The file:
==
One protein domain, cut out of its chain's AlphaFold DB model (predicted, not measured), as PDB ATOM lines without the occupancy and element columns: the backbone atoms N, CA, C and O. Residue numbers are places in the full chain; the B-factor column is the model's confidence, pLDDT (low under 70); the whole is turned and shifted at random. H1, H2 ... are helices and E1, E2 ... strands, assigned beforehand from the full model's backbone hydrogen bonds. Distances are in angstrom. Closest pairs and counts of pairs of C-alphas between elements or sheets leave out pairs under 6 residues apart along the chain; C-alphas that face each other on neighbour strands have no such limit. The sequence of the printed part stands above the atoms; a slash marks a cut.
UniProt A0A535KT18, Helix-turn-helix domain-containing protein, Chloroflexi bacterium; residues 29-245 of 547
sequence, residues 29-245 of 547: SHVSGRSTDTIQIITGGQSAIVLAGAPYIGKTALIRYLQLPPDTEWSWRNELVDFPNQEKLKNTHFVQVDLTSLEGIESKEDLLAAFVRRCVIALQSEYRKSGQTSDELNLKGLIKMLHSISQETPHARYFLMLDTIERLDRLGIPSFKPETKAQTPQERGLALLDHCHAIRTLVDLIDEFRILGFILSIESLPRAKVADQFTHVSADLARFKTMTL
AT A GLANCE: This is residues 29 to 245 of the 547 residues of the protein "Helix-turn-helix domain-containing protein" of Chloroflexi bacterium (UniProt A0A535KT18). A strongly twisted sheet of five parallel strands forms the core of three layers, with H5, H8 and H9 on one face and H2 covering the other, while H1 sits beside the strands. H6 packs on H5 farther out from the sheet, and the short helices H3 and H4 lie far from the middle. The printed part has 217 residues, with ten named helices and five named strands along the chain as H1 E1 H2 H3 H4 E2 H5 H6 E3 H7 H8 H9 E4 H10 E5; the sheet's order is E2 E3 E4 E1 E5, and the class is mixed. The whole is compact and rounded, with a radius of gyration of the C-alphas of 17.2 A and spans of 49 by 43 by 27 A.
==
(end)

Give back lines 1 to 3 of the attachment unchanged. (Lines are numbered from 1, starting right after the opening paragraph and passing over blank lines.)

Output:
UniProt A0A535KT18, Helix-turn-helix domain-containing protein, Chloroflexi bacterium; residues 29-245 of 547
sequence, residues 29-245 of 547: SHVSGRSTDTIQIITGGQSAIVLAGAPYIGKTALIRYLQLPPDTEWSWRNELVDFPNQEKLKNTHFVQVDLTSLEGIESKEDLLAAFVRRCVIALQSEYRKSGQTSDELNLKGLIKMLHSISQETPHARYFLMLDTIERLDRLGIPSFKPETKAQTPQERGLALLDHCHAIRTLVDLIDEFRILGFILSIESLPRAKVADQFTHVSADLARFKTMTL
AT A GLANCE: This is residues 29 to 245 of the 547 residues of the protein "Helix-turn-helix domain-containing protein" of Chloroflexi bacterium (UniProt A0A535KT18). A strongly twisted sheet of five parallel strands forms the core of three layers, with H5, H8 and H9 on one face and H2 covering the other, while H1 sits beside the strands. H6 packs on H5 farther out from the sheet, and the short helices H3 and H4 lie far from the middle. The printed part has 217 residues, with ten named helices and five named strands along the chain as H1 E1 H2 H3 H4 E2 H5 H6 E3 H7 H8 H9 E4 H10 E5; the sheet's order is E2 E3 E4 E1 E5, and the class is mixed. The whole is compact and rounded, with a radius of gyration of the C-alphas of 17.2 A and spans of 49 by 43 by 27 A.